BOJ eyes open-ended asset buying, agrees new inflation goal
By Leika Kihara and Tetsushi Kajimoto
TOKYO (Reuters) - Japan's government and central bank have agreed to set 2 percent inflation as a new target next week, when the Bank of Japan will also consider making an open-ended commitment to buy assets until the target is in sight, sources familiar with the BOJ's thinking told Reuters.
The central bank will also discuss at its policy review on Monday and Tuesday, scrapping interest it pays on banks' reserves, a move that will nudge money market rates to zero, according to the sources.
Faced with relentless pressure from Prime Minister Shinzo Abe to do more to pull Japan out of deflation, the BOJ is expected to double its inflation target and ease policy again at a two-day policy review that ends on Tuesday.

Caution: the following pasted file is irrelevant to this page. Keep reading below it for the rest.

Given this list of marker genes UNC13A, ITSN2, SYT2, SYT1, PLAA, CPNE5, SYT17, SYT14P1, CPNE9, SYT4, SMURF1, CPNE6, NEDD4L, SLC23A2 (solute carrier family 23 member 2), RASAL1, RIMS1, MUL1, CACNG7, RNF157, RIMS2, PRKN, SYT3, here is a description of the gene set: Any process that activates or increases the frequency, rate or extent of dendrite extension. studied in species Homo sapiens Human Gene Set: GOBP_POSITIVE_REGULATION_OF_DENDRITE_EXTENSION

While the most likely option would be for the BOJ to top up its long-standing asset buying programme, central bankers will likely debate other measures such as open-ended asset purchases, to live up to market expectations for bolder monetary stimulus.
Any new initiatives would surprise investors, possibly putting the yen under more selling pressure and further boosting Japanese stocks, which have hit their highest levels in nearly three years on hopes of bolder policy measures.
The BOJ and the government are finalizing a joint statement they plan to issue on Tuesday, which would include 2 percent inflation as the bank's policy goal, deputy economics minister Yasutoshi Nishimura told Reuters.
"Governor (Masaaki) Shirakawa has been saying that 1 percent inflation would be in sight before long but we have not reached that stage yet," Nishimura said.
"If we share 2 percent inflation as a common objective, we expect the BOJ to do something very aggressive." Continued...